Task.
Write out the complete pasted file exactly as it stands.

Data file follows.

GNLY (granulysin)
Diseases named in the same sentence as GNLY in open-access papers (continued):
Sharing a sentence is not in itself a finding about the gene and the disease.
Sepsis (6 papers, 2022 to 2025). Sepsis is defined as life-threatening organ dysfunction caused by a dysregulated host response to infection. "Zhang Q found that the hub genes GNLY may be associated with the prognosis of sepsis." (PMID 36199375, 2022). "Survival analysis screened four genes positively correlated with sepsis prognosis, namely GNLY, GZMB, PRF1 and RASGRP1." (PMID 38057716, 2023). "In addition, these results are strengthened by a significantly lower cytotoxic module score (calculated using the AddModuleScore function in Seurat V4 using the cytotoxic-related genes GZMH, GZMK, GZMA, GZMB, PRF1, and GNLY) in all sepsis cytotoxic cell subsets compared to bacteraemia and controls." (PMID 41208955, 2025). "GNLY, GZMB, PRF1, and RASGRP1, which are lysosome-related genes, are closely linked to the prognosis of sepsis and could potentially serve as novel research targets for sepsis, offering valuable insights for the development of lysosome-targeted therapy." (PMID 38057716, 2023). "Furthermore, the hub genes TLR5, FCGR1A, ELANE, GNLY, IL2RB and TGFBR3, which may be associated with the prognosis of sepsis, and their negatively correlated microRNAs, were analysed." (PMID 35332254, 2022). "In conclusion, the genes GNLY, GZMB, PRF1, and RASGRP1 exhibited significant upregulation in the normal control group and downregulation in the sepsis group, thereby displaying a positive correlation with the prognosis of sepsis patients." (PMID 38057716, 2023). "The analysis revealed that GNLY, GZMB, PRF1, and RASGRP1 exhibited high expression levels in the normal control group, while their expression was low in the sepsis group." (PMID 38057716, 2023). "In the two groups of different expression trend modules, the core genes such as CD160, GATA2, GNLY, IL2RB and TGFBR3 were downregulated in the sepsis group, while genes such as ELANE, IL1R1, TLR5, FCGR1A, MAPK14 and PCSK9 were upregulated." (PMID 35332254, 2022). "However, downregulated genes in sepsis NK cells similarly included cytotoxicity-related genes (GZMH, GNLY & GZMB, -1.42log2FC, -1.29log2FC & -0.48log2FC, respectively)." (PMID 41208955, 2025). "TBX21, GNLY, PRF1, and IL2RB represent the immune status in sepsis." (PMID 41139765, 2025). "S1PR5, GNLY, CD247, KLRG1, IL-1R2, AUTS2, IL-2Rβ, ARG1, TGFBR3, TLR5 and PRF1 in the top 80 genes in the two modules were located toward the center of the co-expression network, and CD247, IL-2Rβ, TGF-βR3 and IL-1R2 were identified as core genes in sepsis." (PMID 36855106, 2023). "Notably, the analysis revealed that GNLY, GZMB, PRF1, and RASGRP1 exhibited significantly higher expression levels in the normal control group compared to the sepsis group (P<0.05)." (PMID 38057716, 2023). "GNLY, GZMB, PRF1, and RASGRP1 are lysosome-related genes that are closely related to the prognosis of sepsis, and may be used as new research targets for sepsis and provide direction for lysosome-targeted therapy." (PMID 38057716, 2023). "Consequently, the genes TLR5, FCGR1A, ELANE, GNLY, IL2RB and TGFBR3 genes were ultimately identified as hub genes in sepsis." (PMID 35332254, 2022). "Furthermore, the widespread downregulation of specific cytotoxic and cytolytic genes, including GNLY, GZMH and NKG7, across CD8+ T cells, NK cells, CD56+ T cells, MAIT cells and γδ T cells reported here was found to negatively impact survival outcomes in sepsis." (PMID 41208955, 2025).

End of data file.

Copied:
GNLY (granulysin)
Diseases named in the same sentence as GNLY in open-access papers (continued):
Sharing a sentence is not in itself a finding about the gene and the disease.
Sepsis (6 papers, 2022 to 2025). Sepsis is defined as life-threatening organ dysfunction caused by a dysregulated host response to infection. "Zhang Q found that the hub genes GNLY may be associated with the prognosis of sepsis." (PMID 36199375, 2022). "Survival analysis screened four genes positively correlated with sepsis prognosis, namely GNLY, GZMB, PRF1 and RASGRP1." (PMID 38057716, 2023). "In addition, these results are strengthened by a significantly lower cytotoxic module score (calculated using the AddModuleScore function in Seurat V4 using the cytotoxic-related genes GZMH, GZMK, GZMA, GZMB, PRF1, and GNLY) in all sepsis cytotoxic cell subsets compared to bacteraemia and controls." (PMID 41208955, 2025). "GNLY, GZMB, PRF1, and RASGRP1, which are lysosome-related genes, are closely linked to the prognosis of sepsis and could potentially serve as novel research targets for sepsis, offering valuable insights for the development of lysosome-targeted therapy." (PMID 38057716, 2023). "Furthermore, the hub genes TLR5, FCGR1A, ELANE, GNLY, IL2RB and TGFBR3, which may be associated with the prognosis of sepsis, and their negatively correlated microRNAs, were analysed." (PMID 35332254, 2022). "In conclusion, the genes GNLY, GZMB, PRF1, and RASGRP1 exhibited significant upregulation in the normal control group and downregulation in the sepsis group, thereby displaying a positive correlation with the prognosis of sepsis patients." (PMID 38057716, 2023). "The analysis revealed that GNLY, GZMB, PRF1, and RASGRP1 exhibited high expression levels in the normal control group, while their expression was low in the sepsis group." (PMID 38057716, 2023). "In the two groups of different expression trend modules, the core genes such as CD160, GATA2, GNLY, IL2RB and TGFBR3 were downregulated in the sepsis group, while genes such as ELANE, IL1R1, TLR5, FCGR1A, MAPK14 and PCSK9 were upregulated." (PMID 35332254, 2022). "However, downregulated genes in sepsis NK cells similarly included cytotoxicity-related genes (GZMH, GNLY & GZMB, -1.42log2FC, -1.29log2FC & -0.48log2FC, respectively)." (PMID 41208955, 2025). "TBX21, GNLY, PRF1, and IL2RB represent the immune status in sepsis." (PMID 41139765, 2025). "S1PR5, GNLY, CD247, KLRG1, IL-1R2, AUTS2, IL-2Rβ, ARG1, TGFBR3, TLR5 and PRF1 in the top 80 genes in the two modules were located toward the center of the co-expression network, and CD247, IL-2Rβ, TGF-βR3 and IL-1R2 were identified as core genes in sepsis." (PMID 36855106, 2023). "Notably, the analysis revealed that GNLY, GZMB, PRF1, and RASGRP1 exhibited significantly higher expression levels in the normal control group compared to the sepsis group (P<0.05)." (PMID 38057716, 2023). "GNLY, GZMB, PRF1, and RASGRP1 are lysosome-related genes that are closely related to the prognosis of sepsis, and may be used as new research targets for sepsis and provide direction for lysosome-targeted therapy." (PMID 38057716, 2023). "Consequently, the genes TLR5, FCGR1A, ELANE, GNLY, IL2RB and TGFBR3 genes were ultimately identified as hub genes in sepsis." (PMID 35332254, 2022). "Furthermore, the widespread downregulation of specific cytotoxic and cytolytic genes, including GNLY, GZMH and NKG7, across CD8+ T cells, NK cells, CD56+ T cells, MAIT cells and γδ T cells reported here was found to negatively impact survival outcomes in sepsis." (PMID 41208955, 2025).